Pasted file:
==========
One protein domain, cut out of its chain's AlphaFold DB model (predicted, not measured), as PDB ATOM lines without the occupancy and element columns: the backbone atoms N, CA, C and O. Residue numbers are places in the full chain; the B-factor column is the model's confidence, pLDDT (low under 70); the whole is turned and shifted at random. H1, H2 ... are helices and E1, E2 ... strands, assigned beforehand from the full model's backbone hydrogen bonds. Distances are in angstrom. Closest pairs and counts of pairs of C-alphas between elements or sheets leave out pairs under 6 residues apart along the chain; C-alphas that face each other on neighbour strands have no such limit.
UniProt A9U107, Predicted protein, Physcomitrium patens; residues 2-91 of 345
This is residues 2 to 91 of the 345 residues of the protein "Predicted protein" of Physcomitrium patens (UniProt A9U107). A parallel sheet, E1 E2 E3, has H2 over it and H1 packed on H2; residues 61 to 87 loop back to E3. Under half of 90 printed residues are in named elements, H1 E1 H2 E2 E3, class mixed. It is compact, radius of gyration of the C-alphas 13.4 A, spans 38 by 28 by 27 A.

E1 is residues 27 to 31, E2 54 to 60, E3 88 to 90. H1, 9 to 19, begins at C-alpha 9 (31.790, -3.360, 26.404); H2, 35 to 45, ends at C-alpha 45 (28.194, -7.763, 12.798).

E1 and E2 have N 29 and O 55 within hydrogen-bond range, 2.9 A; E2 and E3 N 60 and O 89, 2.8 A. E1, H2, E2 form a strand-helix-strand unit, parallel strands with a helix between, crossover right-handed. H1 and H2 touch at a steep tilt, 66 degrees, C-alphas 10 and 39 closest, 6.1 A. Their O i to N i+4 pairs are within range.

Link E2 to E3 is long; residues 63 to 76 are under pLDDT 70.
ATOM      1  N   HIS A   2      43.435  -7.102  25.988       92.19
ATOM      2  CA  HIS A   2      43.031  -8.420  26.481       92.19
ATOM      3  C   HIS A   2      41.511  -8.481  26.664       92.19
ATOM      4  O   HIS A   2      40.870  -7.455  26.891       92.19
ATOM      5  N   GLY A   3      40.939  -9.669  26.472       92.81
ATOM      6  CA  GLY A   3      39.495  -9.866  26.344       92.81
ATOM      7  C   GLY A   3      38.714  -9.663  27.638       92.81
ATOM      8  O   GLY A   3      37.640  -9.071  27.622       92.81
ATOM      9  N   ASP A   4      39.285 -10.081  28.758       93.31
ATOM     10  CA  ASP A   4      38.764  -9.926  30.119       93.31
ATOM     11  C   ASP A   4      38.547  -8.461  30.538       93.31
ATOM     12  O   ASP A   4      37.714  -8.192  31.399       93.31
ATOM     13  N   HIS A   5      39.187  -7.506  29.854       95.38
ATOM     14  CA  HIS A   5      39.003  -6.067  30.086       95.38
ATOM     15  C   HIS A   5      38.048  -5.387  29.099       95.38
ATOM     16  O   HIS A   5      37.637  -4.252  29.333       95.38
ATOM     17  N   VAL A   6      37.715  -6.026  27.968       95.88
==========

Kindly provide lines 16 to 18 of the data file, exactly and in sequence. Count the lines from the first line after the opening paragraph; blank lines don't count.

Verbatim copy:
ATOM     11  C   ASP A   4      38.547  -8.461  30.538       93.31
ATOM     12  O   ASP A   4      37.714  -8.192  31.399       93.31
ATOM     13  N   HIS A   5      39.187  -7.506  29.854       95.38